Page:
9 Grammatical Pitfalls


[kon-tuh m-pley-shuh n, -tem-] /ˌkɒn təmˈpleɪ ʃən, -tɛm-/
the act of contemplating; thoughtful observation.
full or deep consideration; reflection:
religious contemplation.
purpose or intention.
prospect or expectation.
Origin of contemplation
1175-1225; < Latin contemplātiōn- (stem of contemplātiō); see contemplate, -ion; replacing Middle English contemplaci(o)un < Anglo-French < Latin, as above
Related forms
precontemplation, noun
recontemplation, noun Unabridged
Based on the Random House Dictionary, © Random House, Inc. 2015.
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Examples from the web for contemplation
  • The total amount of suffering per year in the natural world is beyond all decent contemplation.
  • Many of his poems are full of a slow, sad contemplation of life and a reflection of its brave futility.
  • Prayer is the contemplation of the facts of life from the highest point of view.
  • To the soul they give intelligence and that delectation that cometh of the contemplation of truth.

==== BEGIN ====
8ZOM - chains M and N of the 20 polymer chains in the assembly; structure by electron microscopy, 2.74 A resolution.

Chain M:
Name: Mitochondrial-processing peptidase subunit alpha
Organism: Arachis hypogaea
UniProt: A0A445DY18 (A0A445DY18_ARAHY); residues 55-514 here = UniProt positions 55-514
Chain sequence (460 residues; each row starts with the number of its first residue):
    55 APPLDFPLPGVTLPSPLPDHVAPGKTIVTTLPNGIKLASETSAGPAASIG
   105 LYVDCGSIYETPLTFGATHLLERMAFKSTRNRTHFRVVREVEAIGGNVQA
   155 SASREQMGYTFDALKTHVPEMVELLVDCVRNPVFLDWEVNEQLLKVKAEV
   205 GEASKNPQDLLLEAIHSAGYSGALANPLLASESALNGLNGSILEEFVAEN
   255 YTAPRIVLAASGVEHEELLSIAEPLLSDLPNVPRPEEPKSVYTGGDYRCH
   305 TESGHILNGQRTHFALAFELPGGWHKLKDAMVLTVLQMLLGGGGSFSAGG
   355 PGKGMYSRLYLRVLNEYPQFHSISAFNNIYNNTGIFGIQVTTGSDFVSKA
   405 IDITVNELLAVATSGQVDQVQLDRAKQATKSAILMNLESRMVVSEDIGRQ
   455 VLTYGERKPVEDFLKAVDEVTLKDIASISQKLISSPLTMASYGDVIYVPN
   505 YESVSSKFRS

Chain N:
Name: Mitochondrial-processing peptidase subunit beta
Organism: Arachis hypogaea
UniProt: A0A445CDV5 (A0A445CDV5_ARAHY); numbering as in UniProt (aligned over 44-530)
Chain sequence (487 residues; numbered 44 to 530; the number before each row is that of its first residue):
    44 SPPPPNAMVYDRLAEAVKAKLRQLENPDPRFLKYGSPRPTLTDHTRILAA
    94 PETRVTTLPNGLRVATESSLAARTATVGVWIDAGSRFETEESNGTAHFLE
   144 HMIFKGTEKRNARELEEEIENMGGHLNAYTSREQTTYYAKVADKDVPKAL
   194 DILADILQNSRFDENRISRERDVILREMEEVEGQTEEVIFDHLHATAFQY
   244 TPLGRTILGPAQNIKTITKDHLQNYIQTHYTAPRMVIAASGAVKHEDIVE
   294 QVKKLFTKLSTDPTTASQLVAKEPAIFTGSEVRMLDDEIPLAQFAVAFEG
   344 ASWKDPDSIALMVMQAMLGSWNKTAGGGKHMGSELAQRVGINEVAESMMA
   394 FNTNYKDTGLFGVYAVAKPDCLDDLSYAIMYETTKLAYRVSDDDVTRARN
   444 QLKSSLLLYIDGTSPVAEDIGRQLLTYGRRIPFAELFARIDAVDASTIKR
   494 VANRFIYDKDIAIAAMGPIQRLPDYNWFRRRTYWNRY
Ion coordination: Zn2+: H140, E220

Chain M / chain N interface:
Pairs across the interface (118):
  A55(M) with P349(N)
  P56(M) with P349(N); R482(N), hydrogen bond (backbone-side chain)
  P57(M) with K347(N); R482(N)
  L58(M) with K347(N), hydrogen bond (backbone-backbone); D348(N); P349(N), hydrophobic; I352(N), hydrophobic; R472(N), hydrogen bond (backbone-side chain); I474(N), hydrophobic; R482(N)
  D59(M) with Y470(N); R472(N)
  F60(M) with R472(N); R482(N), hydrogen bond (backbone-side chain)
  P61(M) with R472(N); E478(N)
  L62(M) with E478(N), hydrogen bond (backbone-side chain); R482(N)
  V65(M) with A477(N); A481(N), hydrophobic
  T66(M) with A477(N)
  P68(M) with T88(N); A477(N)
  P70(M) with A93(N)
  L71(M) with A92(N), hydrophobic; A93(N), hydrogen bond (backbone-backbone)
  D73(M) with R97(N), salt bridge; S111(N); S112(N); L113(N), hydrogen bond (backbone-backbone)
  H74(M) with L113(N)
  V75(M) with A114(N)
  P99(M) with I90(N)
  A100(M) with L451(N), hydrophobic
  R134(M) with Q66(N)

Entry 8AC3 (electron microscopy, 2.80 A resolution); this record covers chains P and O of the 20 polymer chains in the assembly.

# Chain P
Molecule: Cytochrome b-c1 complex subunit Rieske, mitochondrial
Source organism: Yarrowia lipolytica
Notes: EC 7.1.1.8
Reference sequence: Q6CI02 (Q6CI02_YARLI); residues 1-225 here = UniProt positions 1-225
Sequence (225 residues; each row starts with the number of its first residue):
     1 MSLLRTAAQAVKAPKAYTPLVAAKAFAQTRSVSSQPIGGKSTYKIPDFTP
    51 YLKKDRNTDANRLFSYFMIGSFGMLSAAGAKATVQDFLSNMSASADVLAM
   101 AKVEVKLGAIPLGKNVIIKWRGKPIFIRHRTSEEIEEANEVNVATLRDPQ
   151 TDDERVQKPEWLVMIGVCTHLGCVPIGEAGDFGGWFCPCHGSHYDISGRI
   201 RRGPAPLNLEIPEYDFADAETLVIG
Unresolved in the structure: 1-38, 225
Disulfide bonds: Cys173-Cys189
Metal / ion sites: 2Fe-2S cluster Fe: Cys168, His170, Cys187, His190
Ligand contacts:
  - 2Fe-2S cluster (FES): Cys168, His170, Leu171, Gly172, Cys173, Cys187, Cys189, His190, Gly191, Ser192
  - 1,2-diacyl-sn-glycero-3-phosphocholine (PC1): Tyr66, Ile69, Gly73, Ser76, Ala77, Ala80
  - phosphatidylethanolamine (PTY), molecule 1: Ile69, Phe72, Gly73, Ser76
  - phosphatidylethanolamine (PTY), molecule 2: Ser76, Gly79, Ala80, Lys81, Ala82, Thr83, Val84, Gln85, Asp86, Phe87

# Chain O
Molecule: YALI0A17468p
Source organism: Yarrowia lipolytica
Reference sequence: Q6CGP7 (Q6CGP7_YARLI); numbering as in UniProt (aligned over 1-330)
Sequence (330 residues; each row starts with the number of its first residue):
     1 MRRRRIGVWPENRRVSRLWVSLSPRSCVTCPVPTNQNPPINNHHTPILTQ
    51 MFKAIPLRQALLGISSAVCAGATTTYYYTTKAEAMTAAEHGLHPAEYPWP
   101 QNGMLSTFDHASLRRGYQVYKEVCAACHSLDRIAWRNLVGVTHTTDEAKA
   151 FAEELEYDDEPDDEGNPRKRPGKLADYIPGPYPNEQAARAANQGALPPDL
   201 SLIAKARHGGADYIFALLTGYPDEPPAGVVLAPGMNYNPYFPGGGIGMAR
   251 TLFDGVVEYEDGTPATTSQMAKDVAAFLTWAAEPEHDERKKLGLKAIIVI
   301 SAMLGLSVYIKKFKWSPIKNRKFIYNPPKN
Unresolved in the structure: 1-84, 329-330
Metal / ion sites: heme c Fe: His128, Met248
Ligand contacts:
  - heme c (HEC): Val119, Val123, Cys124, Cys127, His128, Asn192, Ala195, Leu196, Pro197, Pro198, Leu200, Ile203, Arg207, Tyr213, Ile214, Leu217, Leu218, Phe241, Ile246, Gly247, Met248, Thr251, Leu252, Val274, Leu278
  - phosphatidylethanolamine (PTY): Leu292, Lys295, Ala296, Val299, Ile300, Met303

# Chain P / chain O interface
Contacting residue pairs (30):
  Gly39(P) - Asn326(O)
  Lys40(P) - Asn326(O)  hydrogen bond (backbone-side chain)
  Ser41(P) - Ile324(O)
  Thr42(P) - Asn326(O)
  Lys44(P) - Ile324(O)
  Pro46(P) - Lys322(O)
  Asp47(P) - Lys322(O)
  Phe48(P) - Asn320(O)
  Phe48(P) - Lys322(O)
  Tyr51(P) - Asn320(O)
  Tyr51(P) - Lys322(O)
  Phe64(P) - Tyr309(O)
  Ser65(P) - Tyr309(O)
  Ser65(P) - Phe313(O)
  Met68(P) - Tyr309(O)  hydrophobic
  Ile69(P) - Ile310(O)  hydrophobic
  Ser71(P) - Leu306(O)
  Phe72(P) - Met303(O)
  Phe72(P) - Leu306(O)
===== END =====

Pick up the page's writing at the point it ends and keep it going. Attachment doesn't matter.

• Gravely lyrical, the painting is among the truest representations of contemplation in art.
  • The sensation produced by music is that evoked by contemplation of the interplay of architectural forms.
  • The grove is in an area that provides an opportunity for contemplation.
  • Most likely between pre-contemplation and contemplation.
British Dictionary definitions for contemplation


/ˌkɒntɛmˈpleɪʃən; -təm-/
thoughtful or long consideration or observation
spiritual meditation esp (in Christian religious practice) concentration of the mind and soul upon God Compare meditation
purpose or intention
Collins English Dictionary - Complete & Unabridged 2012 Digital Edition
© William Collins Sons & Co. Ltd. 1979, 1986 © HarperCollins
Publishers 1998, 2000, 2003, 2005, 2006, 2007, 2009, 2012
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Word Origin and History for contemplation

c.1200, "religious musing," from Old French contemplation or directly from Latin contemplationem (nominative contemplatio) "act of looking at," from contemplat-, past participle stem of contemplari "to gaze attentively, observe," originally "to mark out a space for observation" (as an augur does). From com-, intensive prefix (see com-), + templum "area for the taking of auguries" (see temple (n.1)).

Online Etymology Dictionary, © 2010 Douglas Harper
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